If that sounds familiar, it's exactly what Tesla is doing in the US with its own all-in-one scheme, which is expected to hit 800 Home Depots around the country. The difference with Nissan's proposed solution is that it's currently only available in the UK, where rain, fog and generally inclement weather are stereotypically common. Nissan says that its panels are designed to operate in bad weather, storing power in recycled Leaf batteries. Stored energy can then be used to power the home and provide an alternate means of fuel for the e-NV200 and Nissan Leaf.
There's a global push for cleaner methods of energy production, and the 13,000 people who pre-ordered Nissan's Leaf EV (check out Engadget's test drive here) are testament to that. On the home energy front, more than 800,000 homes around the UK are already taking advantage of solar power, so there's definitely room for millions more customers.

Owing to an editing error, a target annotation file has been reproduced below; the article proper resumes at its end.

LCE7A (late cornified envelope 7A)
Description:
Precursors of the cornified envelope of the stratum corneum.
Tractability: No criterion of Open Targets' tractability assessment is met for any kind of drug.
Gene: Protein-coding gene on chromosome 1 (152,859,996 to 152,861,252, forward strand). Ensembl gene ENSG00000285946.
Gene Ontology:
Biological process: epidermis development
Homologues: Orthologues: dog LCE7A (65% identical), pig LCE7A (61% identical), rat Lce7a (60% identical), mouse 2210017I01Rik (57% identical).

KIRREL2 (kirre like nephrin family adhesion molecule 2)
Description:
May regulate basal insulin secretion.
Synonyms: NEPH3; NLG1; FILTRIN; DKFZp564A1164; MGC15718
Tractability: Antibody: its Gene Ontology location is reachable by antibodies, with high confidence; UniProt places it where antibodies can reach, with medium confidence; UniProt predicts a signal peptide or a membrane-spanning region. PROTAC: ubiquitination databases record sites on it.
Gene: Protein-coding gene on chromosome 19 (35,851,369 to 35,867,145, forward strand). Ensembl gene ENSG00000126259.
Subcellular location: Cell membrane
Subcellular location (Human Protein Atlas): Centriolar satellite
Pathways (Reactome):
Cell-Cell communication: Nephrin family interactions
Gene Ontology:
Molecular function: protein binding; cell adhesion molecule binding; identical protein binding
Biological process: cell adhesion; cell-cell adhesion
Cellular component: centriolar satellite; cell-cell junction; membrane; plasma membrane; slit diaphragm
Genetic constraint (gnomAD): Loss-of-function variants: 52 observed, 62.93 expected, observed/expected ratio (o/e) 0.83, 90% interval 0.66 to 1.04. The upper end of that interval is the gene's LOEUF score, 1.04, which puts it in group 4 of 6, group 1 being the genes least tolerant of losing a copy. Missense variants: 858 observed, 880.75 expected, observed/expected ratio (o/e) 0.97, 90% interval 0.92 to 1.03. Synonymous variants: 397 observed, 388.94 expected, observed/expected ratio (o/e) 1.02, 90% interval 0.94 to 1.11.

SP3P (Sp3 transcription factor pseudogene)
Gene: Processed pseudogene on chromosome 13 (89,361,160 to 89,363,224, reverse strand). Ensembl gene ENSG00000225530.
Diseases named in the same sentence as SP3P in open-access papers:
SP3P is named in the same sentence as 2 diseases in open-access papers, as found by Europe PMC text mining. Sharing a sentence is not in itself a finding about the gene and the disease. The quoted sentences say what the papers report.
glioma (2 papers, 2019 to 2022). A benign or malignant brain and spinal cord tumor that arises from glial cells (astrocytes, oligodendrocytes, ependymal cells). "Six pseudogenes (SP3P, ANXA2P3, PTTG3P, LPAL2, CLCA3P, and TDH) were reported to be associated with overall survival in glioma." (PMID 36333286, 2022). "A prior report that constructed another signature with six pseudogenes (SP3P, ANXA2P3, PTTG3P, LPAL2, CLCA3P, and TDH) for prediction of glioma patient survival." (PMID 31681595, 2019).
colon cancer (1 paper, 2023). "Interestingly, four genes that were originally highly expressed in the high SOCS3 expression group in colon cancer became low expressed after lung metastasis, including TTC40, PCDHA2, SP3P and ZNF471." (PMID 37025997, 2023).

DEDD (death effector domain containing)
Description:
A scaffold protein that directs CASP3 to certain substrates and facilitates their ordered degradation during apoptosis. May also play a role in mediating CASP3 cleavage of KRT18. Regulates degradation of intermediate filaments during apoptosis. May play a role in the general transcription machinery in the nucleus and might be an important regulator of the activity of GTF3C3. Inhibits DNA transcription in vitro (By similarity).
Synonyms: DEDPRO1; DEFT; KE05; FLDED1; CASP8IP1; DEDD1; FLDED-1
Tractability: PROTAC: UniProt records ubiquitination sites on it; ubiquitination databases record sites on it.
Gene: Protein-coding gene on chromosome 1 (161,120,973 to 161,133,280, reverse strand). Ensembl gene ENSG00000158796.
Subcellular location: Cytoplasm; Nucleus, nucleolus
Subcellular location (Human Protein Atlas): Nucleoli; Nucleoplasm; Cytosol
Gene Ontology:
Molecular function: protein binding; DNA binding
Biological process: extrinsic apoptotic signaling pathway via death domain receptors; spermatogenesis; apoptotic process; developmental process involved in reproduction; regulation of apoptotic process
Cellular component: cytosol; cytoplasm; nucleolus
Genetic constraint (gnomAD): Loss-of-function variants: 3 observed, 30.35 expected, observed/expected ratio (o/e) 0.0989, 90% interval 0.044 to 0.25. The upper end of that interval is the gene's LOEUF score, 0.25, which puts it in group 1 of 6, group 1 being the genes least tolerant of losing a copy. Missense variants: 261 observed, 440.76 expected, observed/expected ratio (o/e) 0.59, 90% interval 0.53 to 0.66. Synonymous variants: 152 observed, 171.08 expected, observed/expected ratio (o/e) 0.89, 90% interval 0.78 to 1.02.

Apart from giving consumers some level of independence from national electricity providers, Nissan says its Energy Solar scheme will shave 66 percent off electricity expenses -- that's when opting for the six panel system which costs £3,881(roughly $5,200). Nissan is also offering customers some degree of flexibility -- there's a full package that integrates energy generation, management and storage, but the components are available individually too. At any rate, this seems like an appealing solution for those interested in reducing their carbon footprint and investing in renewable energy.